At various times, all four of us encountered the insidious Tinder bot disguising itself as Zosia Mamet from HBO’S Girls, enthusiastically endorsing her own interview on Glamour Magazine’s website. I’d pay good money to have been a fly on the wall at whatever board meeting decided that Tinder was an appropriate social media marketing tool, and lament that Zosia and I will never meet and fall in love and feed each other rugelach by candlelight. The Zosia bot seemed like a rite of passage among the four of us, and none of us felt truly a part of the Tinder Project until each of us had been subjected to her wrath.

At long last, nearly a week into this experiment, I finally matched with an icy-looking blonde girl whose profile offered absolutely zero personal information. By this point, I was happy to match with a real live human being who wasn’t a robot or a bearded dude. She sent me a poorly spelled message, and when I didn’t respond immediately, she sent another, asking how my day was. This was my first actual correspondence with a girl on Tinder, and as I weighed my options, I received a notification that she’d sent a third message. By the time I’d opened the app to read it, she’d apparently swiped left and deleted herself from my matches. I’m not sure what the third message said, but it was very clear I’d been dumped by someone I had never communicated with in my whole life.

This is what Tinder feels like

The next day, I struck veritable Tinder gold – I matched up with a guy who actually worked for Tinder. The engineer declined to let me use his name for this interview, but did answer some of my questions. Namely, I was concerned with why so many men and straight women were showing up in my search for only women interested in women – in fact, why had he showed up in the first place?  My new Tinder boyfriend’s answers did little to comfort me. He insisted that the legions of straight girls must have listed themselves as also seeking women, and that perhaps they just couldn’t read the profile settings properly.

As for the men, he explained that personally he’d been messing with his settings to test out a technical change, but theorized that the men showing up in my search had listed themselves as women seeking women in order to meet some crrraaaazy open-minded bisexual chicks such as myself. I can’t say I was convinced (that seemed awfully discouraging), but that (gross) explanation might have some merit. To test his hypothesis,  I changed my settings to male seeking male. I found one woman in maybe sixty men. My Tinder employee seemed to be right, and this realization made me feel especially icky about any of the other guys I’d matched with. For the first time in a long time, I found myself aching for that brilliant OKCupid setting that blocks straight people from viewing your profile.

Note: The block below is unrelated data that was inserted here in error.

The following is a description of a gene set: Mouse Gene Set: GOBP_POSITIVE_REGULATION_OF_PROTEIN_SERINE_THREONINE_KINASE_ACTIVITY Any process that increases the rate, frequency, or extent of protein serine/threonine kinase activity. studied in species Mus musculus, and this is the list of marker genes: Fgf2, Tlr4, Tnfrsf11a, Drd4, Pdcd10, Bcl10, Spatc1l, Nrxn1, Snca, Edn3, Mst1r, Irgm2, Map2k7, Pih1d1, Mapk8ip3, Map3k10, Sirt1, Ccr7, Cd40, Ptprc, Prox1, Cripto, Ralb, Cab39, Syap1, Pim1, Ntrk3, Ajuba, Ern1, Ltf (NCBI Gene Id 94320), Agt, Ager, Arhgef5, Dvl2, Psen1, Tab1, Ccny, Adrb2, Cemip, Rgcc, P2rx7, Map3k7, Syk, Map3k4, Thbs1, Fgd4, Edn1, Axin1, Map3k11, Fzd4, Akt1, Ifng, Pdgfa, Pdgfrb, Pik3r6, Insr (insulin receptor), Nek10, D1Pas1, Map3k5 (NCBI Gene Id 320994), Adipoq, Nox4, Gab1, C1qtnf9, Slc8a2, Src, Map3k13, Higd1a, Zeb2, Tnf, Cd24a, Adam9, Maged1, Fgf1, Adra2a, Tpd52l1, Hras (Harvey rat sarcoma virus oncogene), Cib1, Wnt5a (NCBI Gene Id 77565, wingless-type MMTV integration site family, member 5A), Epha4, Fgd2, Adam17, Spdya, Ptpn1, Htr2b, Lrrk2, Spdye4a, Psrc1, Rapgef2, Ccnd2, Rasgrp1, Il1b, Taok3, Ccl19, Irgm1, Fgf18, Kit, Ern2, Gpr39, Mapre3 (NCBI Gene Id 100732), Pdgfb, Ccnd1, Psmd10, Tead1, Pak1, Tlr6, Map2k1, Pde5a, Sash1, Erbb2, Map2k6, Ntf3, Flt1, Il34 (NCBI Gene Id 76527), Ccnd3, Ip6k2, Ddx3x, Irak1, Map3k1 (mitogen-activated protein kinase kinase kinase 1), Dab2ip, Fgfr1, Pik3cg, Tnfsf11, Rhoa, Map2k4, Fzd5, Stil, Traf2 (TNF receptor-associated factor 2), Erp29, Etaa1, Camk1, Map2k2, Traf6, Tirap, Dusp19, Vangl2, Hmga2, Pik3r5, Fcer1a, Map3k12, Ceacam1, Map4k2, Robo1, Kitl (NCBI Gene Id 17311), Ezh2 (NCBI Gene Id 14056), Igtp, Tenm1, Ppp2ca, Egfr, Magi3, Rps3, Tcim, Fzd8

Next: Cara

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Avatar of Stef

Stef Schwartz is the Music Editor at Autostraddle.com. She's a rock'n'roll jack-of-all-trades, vegan crusader and legit professional weirdo. She lives with her cat Scully in the wilds of Los Angeles, where she writes terrible dance music, drinks quality bourbon and misses New York City. Follow her on twitter.

Stef has written 101 articles for us.

75 Comments

  1. Thumb up 7

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    I started using Tinder like a week ago. I am completely squicked out by how many guys are popping up in my feed. I’ve been giving a little more leeway to girls I can tell are queer or if we have 20+ interests in common. Anyway, I have my first actual Tinder date tonight, and I was supposed to have one a few days ago but she had to reschedule, so this is timely. Fingers crossed that she will be as cool as she seems.

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      Me too! I’m having the worst time finding other queer people in Houston. By the way, what is the best way to get Dattch to open up here? I’ve been trying to sign up for it to indicate interest, but do we also have to email them as well?

      • Thumb up 2

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        Apparently we have to actually email them, and once they get a certain number of emails then they’ll roll it out to the new city.

        But if you’re in Houston we should totally hang out! I’m having such a hard time meeting anyone from the queer community here too, especially since The Usual closed.

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          Ah, I see. Well they’re definitely receiving an email from me!

          And yeah, let’s! I would be so down for meeting another AS reader.